Overcast
Overcast
64.4 °F
August 23, 2014
River Reporter Facebook pageTRR TwitterRSS Search Login

Brother, can you spare a dime?

H-O-R-S-E referee Greg Goldstein tried his hand at free-throws during the Hoops for Hope fundraiser at SUNY Sullivan.


Since it’s no secret that I love to hear the sound of my own voice, the kind folks at Thunder 102 radio have given me the opportunity to chatter endlessly over the last few years on behalf of The River Reporter and as a result, I feel the need to give back. The station (www.thunder102.com) is community driven, and I’m grateful to be a small cog in the wheel of all that they do (as long as they let me keep talking). In association with St. Jude Children’s Research Hospital, (www.stjude.org), Thunder 102 is once again lending it’s considerable support to the cause and held its second annual “Hoops for Hope” fundraiser last Monday on campus at SUNY Sullivan, with members of the community donating money to shoot basketball free-throws and listen to me call the shots, along with on-air radio personality Michelle Semerano.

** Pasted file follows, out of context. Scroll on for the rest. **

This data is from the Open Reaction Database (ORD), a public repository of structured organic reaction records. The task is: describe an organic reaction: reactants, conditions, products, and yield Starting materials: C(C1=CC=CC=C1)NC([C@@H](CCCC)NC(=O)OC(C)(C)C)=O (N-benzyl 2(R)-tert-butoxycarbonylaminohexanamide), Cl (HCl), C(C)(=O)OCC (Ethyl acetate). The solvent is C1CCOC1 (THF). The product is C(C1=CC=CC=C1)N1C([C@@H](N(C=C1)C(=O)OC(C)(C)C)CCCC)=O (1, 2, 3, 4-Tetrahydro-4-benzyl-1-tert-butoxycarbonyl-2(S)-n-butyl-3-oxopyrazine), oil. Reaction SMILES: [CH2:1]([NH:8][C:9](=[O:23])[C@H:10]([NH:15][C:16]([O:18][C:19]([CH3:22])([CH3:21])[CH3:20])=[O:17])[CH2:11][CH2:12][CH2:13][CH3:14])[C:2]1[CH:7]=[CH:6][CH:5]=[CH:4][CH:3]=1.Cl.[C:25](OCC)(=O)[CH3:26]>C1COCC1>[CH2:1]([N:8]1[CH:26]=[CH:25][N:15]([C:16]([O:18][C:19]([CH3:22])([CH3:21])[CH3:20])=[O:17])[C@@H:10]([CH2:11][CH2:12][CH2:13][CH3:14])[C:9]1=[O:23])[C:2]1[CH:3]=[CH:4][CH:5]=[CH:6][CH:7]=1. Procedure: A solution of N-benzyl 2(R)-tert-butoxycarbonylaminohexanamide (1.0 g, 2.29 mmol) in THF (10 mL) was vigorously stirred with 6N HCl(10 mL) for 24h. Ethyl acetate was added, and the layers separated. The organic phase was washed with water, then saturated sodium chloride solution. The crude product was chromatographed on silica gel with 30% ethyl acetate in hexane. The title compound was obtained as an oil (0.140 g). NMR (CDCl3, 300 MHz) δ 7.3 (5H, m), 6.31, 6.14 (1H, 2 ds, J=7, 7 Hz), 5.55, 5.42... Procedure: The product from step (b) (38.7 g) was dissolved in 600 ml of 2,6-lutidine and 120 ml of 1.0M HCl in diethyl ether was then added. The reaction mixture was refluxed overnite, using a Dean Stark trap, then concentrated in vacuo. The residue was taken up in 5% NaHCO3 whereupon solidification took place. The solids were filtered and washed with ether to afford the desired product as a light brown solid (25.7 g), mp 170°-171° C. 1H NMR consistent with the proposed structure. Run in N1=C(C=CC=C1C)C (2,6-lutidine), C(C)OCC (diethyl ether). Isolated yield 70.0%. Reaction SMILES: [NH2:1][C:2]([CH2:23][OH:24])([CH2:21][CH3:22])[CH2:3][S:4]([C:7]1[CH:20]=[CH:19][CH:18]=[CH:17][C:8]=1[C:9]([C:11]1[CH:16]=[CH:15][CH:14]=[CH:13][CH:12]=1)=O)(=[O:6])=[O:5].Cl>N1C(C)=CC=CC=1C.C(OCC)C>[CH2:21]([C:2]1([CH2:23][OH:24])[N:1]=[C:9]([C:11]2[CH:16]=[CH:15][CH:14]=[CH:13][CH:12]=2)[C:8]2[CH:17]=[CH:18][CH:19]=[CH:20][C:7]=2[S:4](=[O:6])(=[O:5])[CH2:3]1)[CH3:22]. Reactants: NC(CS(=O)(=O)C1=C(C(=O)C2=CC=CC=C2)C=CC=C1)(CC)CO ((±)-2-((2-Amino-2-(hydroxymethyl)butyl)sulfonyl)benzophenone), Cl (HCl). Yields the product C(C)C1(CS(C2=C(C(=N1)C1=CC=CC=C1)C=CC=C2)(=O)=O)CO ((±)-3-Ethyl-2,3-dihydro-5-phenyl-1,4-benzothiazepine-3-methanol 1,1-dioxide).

A game of “H-O-R-S-E” capped the evening with Thunder’s Paul Ciliberto and Barry Lewis of the Times Herald Record, teamed up against Liberty’s (IMHO) legend-in-his-own-mind Fred Kahn and honest-to-goodness legend Larry Chance, who along with the Earls, recorded monster hits “Life is but a Dream” and “Remember Then” back in the ‘50s. Chance continues to perform the music that helped define rock and roll, and members of the community showed up to see him, donate to the cause and have fun in the process. With Greg Goldstein of the Misner Agency refereeing, Ciliberto’s team reigned supreme (sorry, Fred), and I’ll have another opportunity to keep talking as the third annual Country Cares for St. Jude Kids Radiothon takes place on Thursday the 19th and 20th. Dharma the Wonder Dog and I will be on-air, gratefully accepting pledges and keeping the tote board updated as the 48-hour event unfolds. To donate, visit the website or call 800/720-5944. I may be horse myself by the time the radiothon draws to a close, but don’t be surprised if when we see each other next, I hold out my hand and ask (for the kids, of course) “brother, can you spare a dime?”